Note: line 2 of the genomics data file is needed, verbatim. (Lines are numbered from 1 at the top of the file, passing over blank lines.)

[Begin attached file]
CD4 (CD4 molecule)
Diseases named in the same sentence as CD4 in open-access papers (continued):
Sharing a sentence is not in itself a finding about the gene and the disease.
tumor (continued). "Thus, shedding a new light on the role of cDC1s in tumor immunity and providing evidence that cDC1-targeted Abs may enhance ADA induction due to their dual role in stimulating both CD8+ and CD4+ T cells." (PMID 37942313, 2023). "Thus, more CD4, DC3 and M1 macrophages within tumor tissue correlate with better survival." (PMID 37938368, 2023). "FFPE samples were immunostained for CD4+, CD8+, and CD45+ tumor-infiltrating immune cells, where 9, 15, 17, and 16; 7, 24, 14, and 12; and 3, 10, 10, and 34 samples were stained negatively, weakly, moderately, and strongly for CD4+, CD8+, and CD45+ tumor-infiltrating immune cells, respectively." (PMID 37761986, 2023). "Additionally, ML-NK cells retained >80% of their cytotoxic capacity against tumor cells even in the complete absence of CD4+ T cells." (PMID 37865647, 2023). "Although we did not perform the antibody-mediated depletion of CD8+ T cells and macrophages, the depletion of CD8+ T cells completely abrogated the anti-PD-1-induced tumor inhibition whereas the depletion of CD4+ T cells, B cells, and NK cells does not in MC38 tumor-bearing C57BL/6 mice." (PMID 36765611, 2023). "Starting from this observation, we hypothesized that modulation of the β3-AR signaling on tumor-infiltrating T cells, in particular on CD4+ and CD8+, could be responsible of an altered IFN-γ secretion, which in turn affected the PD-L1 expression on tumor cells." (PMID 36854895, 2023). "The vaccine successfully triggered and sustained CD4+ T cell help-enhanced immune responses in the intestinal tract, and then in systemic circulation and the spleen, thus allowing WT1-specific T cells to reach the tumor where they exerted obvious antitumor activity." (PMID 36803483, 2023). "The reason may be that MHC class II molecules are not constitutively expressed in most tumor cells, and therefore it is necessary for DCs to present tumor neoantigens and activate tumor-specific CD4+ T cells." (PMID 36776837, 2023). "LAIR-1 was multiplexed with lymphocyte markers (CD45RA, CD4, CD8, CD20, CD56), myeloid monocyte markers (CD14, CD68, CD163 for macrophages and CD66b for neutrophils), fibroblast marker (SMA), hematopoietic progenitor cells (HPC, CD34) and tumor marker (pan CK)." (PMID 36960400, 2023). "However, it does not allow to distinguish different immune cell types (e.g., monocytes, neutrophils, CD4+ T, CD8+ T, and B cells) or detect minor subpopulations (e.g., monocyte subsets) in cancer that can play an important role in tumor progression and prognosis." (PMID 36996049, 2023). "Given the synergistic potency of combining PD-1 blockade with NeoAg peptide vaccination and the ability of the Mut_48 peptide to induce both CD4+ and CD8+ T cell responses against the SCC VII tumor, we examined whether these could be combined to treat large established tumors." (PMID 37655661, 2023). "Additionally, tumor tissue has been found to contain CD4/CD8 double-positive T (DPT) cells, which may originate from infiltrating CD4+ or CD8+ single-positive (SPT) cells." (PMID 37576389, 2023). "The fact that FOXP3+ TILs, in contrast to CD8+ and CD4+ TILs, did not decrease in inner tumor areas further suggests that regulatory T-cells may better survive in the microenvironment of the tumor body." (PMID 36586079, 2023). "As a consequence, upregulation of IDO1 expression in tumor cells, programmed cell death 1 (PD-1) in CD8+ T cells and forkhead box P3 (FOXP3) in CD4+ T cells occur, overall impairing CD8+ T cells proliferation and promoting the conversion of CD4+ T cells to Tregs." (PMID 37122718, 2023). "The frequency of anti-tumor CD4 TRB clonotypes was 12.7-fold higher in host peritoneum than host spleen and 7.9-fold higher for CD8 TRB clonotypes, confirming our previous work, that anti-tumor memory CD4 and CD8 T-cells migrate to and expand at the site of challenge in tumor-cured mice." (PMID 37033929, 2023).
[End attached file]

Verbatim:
Diseases named in the same sentence as CD4 in open-access papers (continued):